Two things I learned at youth group this Sunday
This week was an unusual week for me at youth group. I wasn’t in charge of anything. I wasn’t leading the teaching, anchoring the whole session or even organising a game.
All I had to do was chat with the Year-9s when it came time to split into smaller groups. Still, I was challenged by a couple of things.
1. Church-family events are powerful
Usually, when the youth group meets, it is out of the whole service. However, this Sunday, there were baptisms in the main service, so at 11 o’clock, we all trouped back into church to hear the testimonies of the people being baptised before seeing them actually go under the water. We were so close to the pool that some of us were definitely in the splash zone. We do full immersion, and that is certainly a sight that leaves an impression, but this time, the baptisms were followed by an explanation of what baptism is and why people get baptised. This, together with the powerful testimonies and the baptisms themselves, had a massive impact on the young people.
It was a bit of a faff getting the whole group into church, sitting down and then back to the youth room afterwards, and we had to rejig our programme to accommodate it. But if we hadn’t, then we would have missed the chance to help the young people feel part of the church family for this event, and they wouldn’t have heard the life-changing stories of what God has done.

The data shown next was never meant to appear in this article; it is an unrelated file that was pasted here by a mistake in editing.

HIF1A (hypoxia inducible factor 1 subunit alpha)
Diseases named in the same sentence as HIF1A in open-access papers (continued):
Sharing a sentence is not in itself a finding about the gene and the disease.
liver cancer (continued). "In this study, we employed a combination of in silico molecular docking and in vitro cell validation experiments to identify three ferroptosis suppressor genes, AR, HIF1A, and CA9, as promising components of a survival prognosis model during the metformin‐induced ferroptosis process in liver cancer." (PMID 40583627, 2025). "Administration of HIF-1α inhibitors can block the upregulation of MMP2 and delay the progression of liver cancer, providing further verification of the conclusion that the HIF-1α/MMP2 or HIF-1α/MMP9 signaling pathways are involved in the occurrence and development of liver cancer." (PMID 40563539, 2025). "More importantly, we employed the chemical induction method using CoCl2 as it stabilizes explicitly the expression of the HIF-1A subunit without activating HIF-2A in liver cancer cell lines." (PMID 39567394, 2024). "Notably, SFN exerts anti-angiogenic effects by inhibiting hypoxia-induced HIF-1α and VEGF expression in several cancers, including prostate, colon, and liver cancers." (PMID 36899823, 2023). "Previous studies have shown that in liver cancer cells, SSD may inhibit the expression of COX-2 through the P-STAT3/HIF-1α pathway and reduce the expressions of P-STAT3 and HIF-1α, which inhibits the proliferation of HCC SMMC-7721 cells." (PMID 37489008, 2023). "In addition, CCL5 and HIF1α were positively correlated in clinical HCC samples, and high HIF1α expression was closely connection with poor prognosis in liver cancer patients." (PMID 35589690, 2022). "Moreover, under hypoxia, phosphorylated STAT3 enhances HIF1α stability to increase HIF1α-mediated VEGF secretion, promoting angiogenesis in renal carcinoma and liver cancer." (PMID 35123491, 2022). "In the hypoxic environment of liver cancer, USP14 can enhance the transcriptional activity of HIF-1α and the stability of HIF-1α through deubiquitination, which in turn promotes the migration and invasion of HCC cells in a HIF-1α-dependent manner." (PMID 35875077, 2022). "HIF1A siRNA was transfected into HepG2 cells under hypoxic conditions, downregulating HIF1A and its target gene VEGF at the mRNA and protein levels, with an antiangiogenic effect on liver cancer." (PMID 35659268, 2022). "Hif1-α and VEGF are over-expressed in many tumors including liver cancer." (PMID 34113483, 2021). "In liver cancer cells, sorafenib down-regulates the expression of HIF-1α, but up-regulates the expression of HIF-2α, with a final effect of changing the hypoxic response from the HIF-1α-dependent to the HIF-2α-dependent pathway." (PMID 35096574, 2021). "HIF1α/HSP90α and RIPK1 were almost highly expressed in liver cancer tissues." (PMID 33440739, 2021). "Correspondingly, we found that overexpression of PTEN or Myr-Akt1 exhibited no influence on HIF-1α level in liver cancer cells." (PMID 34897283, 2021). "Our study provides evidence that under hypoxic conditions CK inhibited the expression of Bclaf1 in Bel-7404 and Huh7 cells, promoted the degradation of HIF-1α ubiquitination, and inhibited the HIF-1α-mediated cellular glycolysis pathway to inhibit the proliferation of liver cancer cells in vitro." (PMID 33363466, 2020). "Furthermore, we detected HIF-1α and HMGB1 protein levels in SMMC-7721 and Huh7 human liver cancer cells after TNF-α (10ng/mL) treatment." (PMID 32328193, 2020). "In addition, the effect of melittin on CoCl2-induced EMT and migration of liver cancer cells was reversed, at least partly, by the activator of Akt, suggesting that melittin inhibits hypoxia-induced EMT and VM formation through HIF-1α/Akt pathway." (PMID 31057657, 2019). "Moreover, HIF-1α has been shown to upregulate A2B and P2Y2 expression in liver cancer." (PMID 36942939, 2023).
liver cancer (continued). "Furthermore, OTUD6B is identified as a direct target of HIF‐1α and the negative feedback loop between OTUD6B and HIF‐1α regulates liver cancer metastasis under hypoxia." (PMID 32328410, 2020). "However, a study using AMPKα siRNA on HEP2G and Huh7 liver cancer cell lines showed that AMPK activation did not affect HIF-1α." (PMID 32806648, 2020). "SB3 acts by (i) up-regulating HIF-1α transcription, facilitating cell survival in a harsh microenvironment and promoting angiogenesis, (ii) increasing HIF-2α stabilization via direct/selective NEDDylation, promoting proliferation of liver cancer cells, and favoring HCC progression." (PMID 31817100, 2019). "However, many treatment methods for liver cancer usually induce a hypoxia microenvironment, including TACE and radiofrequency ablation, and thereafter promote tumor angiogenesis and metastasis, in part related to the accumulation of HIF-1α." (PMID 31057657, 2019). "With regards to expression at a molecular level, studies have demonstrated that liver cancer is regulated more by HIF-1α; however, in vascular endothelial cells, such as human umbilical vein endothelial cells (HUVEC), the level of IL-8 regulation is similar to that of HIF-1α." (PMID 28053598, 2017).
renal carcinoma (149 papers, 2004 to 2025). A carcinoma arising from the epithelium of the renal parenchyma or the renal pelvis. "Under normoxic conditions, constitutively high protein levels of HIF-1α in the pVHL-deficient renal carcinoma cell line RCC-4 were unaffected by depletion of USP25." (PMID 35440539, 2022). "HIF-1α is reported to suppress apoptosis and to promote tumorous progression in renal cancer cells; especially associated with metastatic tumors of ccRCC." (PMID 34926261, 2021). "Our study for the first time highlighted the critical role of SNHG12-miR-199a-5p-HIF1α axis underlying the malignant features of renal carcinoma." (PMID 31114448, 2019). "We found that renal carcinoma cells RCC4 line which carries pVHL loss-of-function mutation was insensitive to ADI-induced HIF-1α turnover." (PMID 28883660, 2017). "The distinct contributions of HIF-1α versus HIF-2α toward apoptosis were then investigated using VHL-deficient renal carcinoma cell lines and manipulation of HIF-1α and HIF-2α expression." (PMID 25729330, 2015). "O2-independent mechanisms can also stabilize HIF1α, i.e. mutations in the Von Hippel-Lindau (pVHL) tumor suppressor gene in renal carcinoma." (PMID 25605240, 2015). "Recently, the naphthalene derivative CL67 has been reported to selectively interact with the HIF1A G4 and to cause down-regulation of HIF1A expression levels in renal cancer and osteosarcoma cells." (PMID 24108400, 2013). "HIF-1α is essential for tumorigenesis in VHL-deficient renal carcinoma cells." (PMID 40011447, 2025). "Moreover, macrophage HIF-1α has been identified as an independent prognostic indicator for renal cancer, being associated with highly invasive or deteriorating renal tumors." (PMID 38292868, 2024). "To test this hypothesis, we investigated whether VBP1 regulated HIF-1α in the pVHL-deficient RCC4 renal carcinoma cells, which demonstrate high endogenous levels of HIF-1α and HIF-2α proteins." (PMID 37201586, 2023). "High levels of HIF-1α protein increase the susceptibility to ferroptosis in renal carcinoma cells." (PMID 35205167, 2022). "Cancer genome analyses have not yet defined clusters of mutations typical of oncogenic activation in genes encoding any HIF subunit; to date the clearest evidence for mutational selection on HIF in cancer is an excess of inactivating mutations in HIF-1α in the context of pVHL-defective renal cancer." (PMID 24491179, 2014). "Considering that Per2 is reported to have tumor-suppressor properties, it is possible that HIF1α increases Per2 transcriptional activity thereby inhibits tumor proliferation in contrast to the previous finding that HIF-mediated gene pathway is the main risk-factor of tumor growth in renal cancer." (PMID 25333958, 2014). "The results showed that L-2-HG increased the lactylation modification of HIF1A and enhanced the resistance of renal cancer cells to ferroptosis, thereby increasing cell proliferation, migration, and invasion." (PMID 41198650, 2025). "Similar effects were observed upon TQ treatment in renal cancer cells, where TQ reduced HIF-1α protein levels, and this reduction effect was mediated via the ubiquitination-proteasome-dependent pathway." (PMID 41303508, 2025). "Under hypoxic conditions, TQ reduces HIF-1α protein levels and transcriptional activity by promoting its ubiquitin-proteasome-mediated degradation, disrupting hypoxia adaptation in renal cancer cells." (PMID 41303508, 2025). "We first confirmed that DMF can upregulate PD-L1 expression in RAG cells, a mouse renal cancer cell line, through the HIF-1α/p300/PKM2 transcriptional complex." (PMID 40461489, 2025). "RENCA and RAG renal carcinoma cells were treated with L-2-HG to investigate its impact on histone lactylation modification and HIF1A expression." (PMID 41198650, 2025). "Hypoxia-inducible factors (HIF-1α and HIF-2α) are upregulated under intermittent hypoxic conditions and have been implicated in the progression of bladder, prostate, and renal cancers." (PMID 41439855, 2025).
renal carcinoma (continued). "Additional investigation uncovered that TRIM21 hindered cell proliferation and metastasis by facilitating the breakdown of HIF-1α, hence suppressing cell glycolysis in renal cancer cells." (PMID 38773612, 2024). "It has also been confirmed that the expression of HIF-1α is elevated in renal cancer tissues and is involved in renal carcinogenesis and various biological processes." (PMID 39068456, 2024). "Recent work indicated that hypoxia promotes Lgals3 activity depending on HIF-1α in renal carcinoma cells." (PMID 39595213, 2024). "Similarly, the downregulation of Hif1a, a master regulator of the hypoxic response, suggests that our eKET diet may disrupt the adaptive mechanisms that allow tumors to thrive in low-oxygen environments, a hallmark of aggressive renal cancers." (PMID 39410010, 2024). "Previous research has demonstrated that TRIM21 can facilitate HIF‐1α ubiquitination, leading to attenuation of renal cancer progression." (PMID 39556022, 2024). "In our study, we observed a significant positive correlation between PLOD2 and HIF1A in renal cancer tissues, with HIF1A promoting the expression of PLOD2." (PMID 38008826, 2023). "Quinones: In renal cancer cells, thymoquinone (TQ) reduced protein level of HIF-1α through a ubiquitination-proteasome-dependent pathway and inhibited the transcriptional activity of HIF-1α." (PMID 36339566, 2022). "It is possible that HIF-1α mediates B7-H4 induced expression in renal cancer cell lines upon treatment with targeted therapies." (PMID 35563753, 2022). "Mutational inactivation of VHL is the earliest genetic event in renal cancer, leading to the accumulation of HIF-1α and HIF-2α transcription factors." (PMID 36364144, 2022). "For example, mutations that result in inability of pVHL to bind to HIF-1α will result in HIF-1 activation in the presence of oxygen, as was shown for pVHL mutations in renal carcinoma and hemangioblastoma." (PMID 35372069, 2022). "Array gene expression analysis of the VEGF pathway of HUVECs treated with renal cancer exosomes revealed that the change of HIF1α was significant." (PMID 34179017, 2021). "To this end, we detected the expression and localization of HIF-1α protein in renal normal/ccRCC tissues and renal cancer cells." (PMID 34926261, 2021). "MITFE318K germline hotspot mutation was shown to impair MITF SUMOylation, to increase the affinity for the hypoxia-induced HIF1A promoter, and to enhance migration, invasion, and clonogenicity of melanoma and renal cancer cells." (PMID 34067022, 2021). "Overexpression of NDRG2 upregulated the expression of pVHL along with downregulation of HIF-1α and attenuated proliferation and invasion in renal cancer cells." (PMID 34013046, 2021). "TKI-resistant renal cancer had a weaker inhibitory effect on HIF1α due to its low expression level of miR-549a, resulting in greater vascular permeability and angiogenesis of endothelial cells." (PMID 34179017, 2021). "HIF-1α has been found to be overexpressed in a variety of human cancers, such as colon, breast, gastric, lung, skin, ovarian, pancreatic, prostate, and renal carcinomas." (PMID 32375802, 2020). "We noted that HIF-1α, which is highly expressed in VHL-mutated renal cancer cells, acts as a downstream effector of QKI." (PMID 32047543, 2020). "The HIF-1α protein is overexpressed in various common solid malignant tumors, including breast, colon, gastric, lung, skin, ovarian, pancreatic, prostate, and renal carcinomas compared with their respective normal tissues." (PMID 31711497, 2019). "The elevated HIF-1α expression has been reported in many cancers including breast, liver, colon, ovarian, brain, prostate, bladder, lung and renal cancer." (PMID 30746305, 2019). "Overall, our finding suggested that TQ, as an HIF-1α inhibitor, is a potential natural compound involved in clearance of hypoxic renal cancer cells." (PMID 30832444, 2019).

2. Choosing what behaviour to address and what to ignore is difficult
At the moment, we’re struggling with the behaviour of some of the Year 7, 8 and 9 boys in the group. They are great when you talk to them individually, but as a group, they’re rowdy, rude and difficult to manage. While we in our small groups, my Year-9 group were engaging quite well, apart from one lad, who sat with his face turned away from the group and refused to look at us when I asked him to. It was one of those times when you don’t quite know what to do. He was being disrespectful, but if he wasn’t going to listen to me, there was very little I could do. In the end, as he wasn’t being disruptive, I decided to ignore it and the other young people carried on with the discussion.
Should I have made more of it? Probably not. At the end of the group, I told him of my frustration that he had refused to take part, and that it wasn’t acceptable. But I also said that if anything was wrong, he could come and talk to any of the team. Seeing the young people only for an hour or so each week means that we don’t know what is going on in their lives, particularly if they are uncommunicative 14-year-old lads. There are always underlying reasons for difficult behaviour and we can’t let the behaviour itself get in the way of us caring for the young person.
Alex Taylor is part of the Children’s and Youth Team for the Diocese of London.